I Ate the Eight: Hatchi With Michael Voltaggio

Japanese tomato tartare, green almonds, parmesan “overeasy,” tapenade powders

It was H.C. of LAOCFoodie who secured the reservation and I jumped on the Twitter call to secure my spot in the Hatchi craze that was – this time – Top Chef and James Beard Award finalist Michael Voltaggio. Other foodie counterparts present included Kung Food Panda, Pepsi Monster, Christine of Folie à Choi Sauce, Hey Hey Scenesters, Follow PK plus many more inside. Kevin Eats, My Last Bite, Betty Hallock of the LA Times – all of which I had the pleasure of finally meeting for the first time (unfortunately not inclusive of Oishii Eats) – had dining room spots. And so did Tony. Yes, they were all seated in the inside of the restaurant while our table of 7 was banished to the outside. As indicative of the service quality bar set for the night – things were so slow that they set us up at a table in the Century City mall. For a temporary post at BreadBar, there were all the excuses available for the service to be slow and disorganized – but I think to the extent that it interfered with guests’ enjoyment of Voltaggio’s art, the service model should be reexamined.

It was a packed night, for sure. If you were so much as paying attention, you’d have realized that you had the chance to enjoy modern cooking or, if you will, “molecular gastronomy” for $8 a pop, 8 times over. Voltaggio, I’ve learned, is my age. Or rather – I am his age? The menu for the night was entitled “An Experience of Texture and Flavor” and I figured – I’ve never been afraid of either.

The plates featured cooking so modern that the egg you see above isn’t even actually an egg. It’s a consistency made from parmesan and sure as heck tasted like egg. The tartare stack tasted delicious. That gooey consistency was heavenly (besides – over-easy is how I prefer my eggs) and the overall dish was light and refreshing.

Hamachi crudo, smoked egg yolk, sea sponge, watermelon, wild rice

Oh. Hamachi. Texture so tender yet airy – smoked yolk to contrast. The most surprising element of the dish was the crisp wild rice. A small yet drastic accent to the tender fish.

The veal sweetbreads with poached egg, pea consommoe and coffee-cardamom soil was a savory delight and the crispy chicken thigh with cuttlefish, green garlic [foam] and sweet and sour mushrooms was another appropriately calculated mix in textures. After all – texture and flavor was the theme for the night.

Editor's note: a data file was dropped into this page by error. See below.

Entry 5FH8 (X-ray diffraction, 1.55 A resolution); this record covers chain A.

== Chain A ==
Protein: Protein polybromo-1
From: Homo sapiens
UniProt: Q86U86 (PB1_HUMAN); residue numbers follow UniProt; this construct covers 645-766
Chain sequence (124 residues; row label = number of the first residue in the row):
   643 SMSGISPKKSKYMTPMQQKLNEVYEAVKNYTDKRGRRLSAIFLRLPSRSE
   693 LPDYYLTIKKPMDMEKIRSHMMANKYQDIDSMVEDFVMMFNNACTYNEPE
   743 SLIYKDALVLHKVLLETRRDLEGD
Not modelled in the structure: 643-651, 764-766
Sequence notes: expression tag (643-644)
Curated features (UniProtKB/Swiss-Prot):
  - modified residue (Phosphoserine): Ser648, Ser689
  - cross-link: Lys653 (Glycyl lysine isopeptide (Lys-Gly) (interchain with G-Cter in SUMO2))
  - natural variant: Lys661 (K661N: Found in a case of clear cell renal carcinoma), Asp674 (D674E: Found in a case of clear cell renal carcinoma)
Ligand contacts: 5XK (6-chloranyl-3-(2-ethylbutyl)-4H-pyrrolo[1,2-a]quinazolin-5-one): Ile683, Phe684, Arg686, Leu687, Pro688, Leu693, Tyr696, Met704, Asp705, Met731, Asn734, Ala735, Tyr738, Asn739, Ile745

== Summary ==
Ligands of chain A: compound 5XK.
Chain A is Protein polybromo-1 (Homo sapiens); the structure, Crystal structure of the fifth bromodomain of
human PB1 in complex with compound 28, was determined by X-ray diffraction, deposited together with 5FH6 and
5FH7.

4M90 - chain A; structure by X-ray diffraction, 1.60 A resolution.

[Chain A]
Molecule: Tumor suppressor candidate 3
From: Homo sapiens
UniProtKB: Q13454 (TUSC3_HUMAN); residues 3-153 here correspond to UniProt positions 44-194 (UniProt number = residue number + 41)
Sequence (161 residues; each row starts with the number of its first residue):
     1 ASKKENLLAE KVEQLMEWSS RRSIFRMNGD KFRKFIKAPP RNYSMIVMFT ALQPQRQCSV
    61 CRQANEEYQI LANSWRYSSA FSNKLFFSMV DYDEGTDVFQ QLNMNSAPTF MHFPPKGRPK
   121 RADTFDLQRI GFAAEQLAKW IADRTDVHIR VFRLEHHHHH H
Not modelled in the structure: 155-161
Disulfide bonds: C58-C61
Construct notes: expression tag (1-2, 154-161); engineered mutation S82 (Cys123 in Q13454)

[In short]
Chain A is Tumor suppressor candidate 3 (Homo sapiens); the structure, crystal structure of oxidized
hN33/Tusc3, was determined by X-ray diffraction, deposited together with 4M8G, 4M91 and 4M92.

Wagyu beef, short rib, saul’s pastrami, tamarind, broccoli textures, horseradish “styrofoam”

So tender was this slab of beef, with the help of its marbled yet tender texture – it practically melted in my mouth. The pastrami was a base salty layer and the real complimentary textures of the plate featured the white horseradish blocks of “styrofoam” against the broccoli. The broccoli actually came in two different forms – “done” florets against a green sauce. So interesting and ultimately delicious.

And then came time for dessert.

Miso cake, jasmine “rice cream”, strawberry, yuzu

This was the better of the two that night. The fool’s gold – which also had hazelnut praline, salty caramel and nitro coffee mousse – tried to do too many things at once. It was too salty yet sweet (caramel plus hazelnut) and didn’t taste as if it could commit to any given direction. But the miso cake was such an interesting mix – I think, with a slab of what seemed like spam. Whatever it was, it served as good middle ground between the sweet of the strawberry and “rice cream” and saltiness of the breads.

In general, this was a delightful experience. Despite the slow service between the last of our savory dishes and the dessert – the multiple pairings of beer, wine and port our table received as compensation helped ease the wait. It seemed as though we may have had special attention because some others who had gotten seated earlier finished pretty close to the time we did. I appreciated Hatchi as an affordable way to enjoy cuisine that would, at a normal dinner, be priced out of my reach. It’s worth the adventure and though I wasn’t able to make the last (with Roberto Cortez), my palate is eager to try the next!

…Not before tonight, however. I’ll be trekking to Pasadena to visit Voltaggio’s present home at The Dining Room inside The Langham Pasadena for a media dinner. (Just this past year, it was The Bazaar inside SLS Hotel.) I can’t wait to get a full dosage of his magic.

More pics from Michael Voltaggio’s Hatchi at BreadBar

BreadBar
10250 Santa Monica Blvd
Century City, CA 90067
310.277.3770